A Valuable Site Map Provides Metadata

What’s metadata, you ask? Metadata is the basic information about a webpage: when it was last updated, how often the webpage gets changed, and the importance of the webpage relative to other webpages. This information might not be super interesting to your user base, but it’s the most interesting thing in the world to search engine web crawlers.

humanoid robot clicking network computer

Beep boop. We read too, you know.

Good site maps make it easier for computer programs to read your website. They don’t need the visual display; they just need the information in a stackable, easily processable format. When it’s easier for the web crawlers to read your website, it’s easier for them to understand how vital your website truly is. Then they can take it to the top of the search listings. The harder it is for them to process your website, the more likely it is that they’ll miss important webpages. And that would be tragic! Just tragic!

Things a Site Map Should Not Be

We’ve talked about the things a site map should be, so now it’s time to talk about the things a site map should most decidedly not be. Avoid these pitfalls.

A Good Site Map Should Not Be Pretty

Bookshelf full with books

Books > shelf.

A good site map shouldn’t be pretty, unless you really do want to put in the extra effort to make it so. While aesthetics have their purpose, it’s not here. Ultimately, a site map’s purpose is function, not form. Think of it as a well-structured bookcase. It’s good for a bookcase to be clean-cut and presentable, but the focus isn’t the bookcase. The focus is on the books inside. And if they aren’t filed correctly, you’ll never find anything.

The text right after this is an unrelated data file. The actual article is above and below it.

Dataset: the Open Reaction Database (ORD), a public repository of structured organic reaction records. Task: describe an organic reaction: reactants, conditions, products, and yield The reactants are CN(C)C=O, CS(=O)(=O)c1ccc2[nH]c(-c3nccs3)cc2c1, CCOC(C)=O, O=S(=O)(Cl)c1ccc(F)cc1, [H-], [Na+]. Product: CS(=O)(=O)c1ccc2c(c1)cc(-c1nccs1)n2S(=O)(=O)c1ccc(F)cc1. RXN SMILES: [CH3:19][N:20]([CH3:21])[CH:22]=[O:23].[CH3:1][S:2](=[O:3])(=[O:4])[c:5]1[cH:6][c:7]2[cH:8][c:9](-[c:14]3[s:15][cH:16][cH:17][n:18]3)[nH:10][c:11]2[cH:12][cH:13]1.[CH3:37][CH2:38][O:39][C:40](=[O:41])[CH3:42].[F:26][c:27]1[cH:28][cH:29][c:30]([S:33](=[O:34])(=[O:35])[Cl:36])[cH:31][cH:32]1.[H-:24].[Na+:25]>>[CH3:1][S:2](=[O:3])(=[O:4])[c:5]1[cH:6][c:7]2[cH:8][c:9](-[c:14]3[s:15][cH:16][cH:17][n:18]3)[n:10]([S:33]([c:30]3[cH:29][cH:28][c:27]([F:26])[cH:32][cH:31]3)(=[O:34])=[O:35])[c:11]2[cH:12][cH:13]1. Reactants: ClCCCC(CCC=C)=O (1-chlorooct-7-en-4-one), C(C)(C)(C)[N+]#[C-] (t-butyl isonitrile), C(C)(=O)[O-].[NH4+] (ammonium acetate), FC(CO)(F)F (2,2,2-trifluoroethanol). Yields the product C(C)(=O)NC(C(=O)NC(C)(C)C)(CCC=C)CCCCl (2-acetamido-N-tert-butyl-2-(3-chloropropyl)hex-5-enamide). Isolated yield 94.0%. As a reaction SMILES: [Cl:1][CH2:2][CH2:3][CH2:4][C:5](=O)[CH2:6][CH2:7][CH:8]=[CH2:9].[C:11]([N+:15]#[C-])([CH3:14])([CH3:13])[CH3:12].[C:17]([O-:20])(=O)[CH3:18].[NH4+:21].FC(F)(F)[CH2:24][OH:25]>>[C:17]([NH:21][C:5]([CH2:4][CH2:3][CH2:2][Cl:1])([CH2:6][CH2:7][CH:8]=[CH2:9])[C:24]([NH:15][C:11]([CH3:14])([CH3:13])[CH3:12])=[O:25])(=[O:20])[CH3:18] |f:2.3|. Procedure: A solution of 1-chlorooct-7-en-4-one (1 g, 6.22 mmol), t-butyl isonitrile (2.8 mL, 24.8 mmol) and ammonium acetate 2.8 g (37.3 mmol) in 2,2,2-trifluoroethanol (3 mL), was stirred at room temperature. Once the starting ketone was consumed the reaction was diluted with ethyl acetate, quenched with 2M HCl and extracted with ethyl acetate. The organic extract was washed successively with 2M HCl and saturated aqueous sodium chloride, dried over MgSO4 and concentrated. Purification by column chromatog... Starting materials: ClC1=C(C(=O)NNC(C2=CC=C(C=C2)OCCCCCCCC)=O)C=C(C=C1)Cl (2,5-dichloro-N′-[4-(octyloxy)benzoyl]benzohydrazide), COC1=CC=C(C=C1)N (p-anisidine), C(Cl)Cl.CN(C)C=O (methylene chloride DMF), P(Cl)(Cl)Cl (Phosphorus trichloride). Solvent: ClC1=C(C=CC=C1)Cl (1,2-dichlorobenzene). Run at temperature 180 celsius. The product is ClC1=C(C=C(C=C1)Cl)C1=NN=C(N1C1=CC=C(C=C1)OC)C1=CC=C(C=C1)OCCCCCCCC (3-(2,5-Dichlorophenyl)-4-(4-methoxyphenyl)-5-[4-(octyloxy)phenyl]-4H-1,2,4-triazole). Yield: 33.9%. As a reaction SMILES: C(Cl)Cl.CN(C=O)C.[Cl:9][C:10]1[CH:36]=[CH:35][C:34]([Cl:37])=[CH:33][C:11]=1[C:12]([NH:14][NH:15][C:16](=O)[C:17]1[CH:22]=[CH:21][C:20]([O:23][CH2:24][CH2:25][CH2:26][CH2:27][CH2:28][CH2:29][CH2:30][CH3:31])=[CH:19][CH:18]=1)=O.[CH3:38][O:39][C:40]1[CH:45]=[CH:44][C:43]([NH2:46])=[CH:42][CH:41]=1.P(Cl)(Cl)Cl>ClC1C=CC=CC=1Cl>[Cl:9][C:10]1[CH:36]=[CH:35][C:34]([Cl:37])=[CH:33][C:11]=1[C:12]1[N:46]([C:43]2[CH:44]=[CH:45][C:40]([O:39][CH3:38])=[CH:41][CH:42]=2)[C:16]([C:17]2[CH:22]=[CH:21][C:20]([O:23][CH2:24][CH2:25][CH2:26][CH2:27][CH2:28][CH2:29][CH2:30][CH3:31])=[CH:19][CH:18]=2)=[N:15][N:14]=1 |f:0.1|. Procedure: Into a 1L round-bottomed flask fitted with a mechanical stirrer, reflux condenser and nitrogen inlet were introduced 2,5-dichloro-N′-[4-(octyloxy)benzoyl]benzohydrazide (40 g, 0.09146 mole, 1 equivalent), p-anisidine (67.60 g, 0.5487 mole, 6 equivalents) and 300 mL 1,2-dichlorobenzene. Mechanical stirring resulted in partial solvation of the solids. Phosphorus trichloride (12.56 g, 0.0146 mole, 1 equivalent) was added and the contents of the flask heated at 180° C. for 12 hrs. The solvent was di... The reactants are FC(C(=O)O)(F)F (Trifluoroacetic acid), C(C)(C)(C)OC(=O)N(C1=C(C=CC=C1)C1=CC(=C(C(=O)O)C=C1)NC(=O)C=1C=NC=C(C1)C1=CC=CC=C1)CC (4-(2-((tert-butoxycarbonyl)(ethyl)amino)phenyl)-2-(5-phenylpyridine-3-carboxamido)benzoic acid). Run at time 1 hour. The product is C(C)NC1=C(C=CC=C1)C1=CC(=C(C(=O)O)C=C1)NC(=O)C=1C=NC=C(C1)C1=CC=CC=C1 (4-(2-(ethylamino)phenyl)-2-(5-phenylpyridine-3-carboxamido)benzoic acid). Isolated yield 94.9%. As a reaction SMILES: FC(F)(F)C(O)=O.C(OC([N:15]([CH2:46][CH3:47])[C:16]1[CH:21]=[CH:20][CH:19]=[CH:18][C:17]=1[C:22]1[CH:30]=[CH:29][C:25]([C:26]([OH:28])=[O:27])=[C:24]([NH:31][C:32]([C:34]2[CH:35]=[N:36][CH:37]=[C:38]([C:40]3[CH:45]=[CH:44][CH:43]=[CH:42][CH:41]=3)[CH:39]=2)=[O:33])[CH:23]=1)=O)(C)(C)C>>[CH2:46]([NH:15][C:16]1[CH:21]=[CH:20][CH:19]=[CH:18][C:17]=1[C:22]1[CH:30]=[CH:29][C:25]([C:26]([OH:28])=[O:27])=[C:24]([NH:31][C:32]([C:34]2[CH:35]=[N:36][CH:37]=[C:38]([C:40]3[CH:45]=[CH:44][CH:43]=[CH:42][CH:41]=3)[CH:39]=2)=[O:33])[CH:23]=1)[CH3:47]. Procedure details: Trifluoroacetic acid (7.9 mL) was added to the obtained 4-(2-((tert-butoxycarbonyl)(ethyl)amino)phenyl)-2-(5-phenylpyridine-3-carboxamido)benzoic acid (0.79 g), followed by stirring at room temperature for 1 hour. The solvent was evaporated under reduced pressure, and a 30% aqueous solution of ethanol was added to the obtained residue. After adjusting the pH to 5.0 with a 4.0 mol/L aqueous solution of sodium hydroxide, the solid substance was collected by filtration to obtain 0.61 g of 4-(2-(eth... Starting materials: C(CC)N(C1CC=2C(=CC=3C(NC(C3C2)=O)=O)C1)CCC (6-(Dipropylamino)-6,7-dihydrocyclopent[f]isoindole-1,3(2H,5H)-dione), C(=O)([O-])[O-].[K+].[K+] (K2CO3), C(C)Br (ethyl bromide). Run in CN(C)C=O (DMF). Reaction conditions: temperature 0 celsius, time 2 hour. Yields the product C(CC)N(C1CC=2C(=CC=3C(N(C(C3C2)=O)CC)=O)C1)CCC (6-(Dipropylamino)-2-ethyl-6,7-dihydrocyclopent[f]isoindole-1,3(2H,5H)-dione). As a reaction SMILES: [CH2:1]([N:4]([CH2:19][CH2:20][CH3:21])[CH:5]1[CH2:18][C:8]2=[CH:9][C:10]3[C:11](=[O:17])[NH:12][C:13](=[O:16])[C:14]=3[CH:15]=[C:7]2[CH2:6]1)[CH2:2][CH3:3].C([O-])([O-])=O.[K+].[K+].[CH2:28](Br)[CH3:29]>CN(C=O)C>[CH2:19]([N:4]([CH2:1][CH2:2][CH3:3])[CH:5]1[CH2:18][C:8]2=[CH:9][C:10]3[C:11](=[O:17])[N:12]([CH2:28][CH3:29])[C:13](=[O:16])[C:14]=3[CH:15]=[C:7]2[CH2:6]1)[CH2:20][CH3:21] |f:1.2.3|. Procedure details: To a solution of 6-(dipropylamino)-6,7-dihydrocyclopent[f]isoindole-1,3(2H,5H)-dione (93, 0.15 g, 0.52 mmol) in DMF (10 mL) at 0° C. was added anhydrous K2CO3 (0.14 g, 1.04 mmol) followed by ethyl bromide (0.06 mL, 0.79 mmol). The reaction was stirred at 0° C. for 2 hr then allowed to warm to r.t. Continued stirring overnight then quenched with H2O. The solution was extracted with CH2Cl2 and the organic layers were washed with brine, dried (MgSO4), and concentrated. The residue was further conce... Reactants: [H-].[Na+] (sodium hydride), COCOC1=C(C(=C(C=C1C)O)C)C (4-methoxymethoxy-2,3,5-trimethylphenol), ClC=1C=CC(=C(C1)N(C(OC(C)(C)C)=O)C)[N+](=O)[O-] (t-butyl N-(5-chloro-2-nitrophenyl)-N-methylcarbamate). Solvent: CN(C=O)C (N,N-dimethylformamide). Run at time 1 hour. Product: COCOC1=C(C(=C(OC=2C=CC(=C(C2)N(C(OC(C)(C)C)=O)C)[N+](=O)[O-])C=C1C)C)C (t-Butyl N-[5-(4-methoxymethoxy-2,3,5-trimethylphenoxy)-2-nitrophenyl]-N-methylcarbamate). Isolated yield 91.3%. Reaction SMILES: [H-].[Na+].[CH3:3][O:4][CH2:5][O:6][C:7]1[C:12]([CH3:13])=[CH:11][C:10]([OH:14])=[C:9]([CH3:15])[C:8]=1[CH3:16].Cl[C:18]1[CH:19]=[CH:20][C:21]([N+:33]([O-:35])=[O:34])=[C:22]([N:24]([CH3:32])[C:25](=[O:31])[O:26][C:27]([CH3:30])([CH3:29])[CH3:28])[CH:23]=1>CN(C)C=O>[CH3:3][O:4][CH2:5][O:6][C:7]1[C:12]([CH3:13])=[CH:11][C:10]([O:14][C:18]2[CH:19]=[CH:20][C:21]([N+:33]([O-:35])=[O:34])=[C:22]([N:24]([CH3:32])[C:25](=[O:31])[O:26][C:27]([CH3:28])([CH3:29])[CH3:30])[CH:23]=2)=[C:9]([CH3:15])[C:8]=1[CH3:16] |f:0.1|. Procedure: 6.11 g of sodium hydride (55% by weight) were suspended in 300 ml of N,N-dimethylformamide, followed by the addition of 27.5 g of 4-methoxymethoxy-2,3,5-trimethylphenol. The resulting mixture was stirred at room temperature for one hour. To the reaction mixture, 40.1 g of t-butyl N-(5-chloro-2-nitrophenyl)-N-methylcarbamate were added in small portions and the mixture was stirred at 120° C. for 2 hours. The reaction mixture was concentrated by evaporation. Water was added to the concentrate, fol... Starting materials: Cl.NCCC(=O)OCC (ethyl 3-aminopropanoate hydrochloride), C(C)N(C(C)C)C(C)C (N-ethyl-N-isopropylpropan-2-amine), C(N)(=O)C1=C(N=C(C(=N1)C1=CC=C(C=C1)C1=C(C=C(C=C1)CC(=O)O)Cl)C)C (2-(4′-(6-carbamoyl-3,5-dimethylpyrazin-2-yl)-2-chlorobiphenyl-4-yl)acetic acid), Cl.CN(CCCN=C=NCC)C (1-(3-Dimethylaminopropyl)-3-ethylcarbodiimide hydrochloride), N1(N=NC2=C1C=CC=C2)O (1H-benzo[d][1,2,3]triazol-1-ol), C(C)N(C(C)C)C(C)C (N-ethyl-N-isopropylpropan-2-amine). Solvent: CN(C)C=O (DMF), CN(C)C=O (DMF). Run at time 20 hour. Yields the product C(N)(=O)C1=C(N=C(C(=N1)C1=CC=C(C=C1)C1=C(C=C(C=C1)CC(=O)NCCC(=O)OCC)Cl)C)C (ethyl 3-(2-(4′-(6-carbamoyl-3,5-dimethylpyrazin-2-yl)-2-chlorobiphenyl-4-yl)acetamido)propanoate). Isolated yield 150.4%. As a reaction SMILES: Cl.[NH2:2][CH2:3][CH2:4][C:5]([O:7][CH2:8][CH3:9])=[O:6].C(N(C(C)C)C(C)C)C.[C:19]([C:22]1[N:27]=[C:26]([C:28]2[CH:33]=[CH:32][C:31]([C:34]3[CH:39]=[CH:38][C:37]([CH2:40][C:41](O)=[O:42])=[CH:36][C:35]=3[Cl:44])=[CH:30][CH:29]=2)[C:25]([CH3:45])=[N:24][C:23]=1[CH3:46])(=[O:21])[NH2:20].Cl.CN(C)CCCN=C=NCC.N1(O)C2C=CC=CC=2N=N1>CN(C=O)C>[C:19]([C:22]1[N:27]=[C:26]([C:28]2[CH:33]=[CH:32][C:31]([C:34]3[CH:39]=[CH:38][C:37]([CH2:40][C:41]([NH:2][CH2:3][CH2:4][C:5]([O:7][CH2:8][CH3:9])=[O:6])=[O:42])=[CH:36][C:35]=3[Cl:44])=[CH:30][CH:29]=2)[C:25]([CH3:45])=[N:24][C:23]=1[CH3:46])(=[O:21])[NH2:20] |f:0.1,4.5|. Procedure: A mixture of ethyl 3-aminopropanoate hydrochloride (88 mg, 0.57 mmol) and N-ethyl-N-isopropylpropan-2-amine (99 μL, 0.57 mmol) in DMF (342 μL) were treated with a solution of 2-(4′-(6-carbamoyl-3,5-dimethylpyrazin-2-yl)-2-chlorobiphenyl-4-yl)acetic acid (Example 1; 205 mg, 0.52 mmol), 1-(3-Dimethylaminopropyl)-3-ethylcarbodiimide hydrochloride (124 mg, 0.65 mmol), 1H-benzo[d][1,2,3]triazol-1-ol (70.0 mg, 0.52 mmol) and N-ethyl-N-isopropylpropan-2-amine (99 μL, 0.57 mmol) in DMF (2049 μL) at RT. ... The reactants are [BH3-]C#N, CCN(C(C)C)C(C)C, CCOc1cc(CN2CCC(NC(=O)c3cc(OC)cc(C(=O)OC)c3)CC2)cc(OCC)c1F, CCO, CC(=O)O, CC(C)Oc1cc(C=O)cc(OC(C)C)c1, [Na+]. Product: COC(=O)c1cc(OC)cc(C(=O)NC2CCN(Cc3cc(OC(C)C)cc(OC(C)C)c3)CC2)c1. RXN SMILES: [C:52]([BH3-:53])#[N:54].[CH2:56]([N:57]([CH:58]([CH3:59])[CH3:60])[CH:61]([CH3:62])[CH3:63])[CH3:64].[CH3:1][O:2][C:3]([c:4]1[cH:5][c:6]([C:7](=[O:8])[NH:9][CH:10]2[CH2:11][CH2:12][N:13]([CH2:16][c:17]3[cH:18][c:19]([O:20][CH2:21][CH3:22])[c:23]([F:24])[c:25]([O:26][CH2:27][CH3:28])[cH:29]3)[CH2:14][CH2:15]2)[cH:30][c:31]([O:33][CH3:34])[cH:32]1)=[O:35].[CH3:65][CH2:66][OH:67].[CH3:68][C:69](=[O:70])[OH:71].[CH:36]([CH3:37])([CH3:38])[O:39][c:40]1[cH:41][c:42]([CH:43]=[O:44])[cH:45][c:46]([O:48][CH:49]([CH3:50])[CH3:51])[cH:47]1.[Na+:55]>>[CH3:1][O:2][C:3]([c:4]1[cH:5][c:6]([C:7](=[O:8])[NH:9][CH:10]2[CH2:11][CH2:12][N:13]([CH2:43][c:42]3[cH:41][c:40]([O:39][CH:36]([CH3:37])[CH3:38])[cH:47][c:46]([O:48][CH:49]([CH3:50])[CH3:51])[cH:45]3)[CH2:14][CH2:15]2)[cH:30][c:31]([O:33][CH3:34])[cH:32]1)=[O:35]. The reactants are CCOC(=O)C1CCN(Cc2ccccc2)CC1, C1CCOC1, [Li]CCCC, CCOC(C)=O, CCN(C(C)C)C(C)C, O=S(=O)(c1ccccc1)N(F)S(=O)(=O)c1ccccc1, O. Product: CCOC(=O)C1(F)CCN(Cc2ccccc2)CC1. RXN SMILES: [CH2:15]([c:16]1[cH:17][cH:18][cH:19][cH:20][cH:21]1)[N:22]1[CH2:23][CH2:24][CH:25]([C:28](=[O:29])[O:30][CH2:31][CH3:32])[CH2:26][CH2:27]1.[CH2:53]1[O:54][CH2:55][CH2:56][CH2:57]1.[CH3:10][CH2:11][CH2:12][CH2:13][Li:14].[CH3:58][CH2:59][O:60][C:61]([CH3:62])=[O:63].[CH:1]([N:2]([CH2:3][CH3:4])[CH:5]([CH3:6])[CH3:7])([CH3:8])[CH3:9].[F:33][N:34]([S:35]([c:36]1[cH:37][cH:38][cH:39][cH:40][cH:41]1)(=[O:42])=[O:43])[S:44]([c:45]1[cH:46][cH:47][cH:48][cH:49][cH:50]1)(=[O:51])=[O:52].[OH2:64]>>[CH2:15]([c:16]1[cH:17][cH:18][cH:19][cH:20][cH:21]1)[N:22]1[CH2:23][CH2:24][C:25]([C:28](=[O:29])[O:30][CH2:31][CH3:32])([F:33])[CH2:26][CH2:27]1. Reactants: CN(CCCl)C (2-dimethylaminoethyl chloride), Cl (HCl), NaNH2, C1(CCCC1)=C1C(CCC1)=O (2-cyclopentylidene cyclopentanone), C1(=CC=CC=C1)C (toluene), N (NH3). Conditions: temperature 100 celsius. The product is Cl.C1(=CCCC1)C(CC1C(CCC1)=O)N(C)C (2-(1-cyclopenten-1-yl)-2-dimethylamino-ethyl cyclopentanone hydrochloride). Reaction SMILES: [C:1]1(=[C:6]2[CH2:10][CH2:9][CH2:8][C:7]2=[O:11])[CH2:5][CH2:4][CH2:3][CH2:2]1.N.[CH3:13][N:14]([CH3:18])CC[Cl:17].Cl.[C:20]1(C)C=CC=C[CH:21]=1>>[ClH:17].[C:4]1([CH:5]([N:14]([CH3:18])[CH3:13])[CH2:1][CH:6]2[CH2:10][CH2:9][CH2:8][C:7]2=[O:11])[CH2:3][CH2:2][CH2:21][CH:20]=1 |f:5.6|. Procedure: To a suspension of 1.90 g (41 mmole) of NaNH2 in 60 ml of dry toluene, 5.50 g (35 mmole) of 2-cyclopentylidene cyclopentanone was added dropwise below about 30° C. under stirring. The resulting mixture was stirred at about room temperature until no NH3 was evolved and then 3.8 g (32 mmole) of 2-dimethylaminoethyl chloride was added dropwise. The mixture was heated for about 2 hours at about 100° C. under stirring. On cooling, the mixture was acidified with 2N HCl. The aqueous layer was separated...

Remember: function over form, and you should be as good as gravy.

Meat gravy in a stainless steel gravy boat isolated against white

You, good as gravy.

An Effective Site Map Should Not Be About Your Company’s Organizational Structure

So you’re looking at your first site map, and you realize – this has nothing to do with the way your website is actually organized. It’s more like a map to your company. That’s information that doesn’t need to be in the public sphere. And even if it does, it isn’t super helpful for navigating your website.

Compass on map.

JUST AROUND THE RIVER BEND!

It is completely legitimate to organize your website differently from your company. They’re different things, after all. Your website is a presentation of your company to the world outside, and the world outside needs different things than you do. Focus on what people looking at your website need, and your site map won’t be a confusing distraction.

Ultimatums: Mapped

Remember: a site map is about your website, not your company itself and the organization of the site map is more important than the appearance or aesthetics.

Need help with creating a site map for your website? Worried you’ll muck it up and the function will fall out from under your site map? Fear not: Dominate With SEO is here to help. Contact us and we can help you get that information organized ASAP.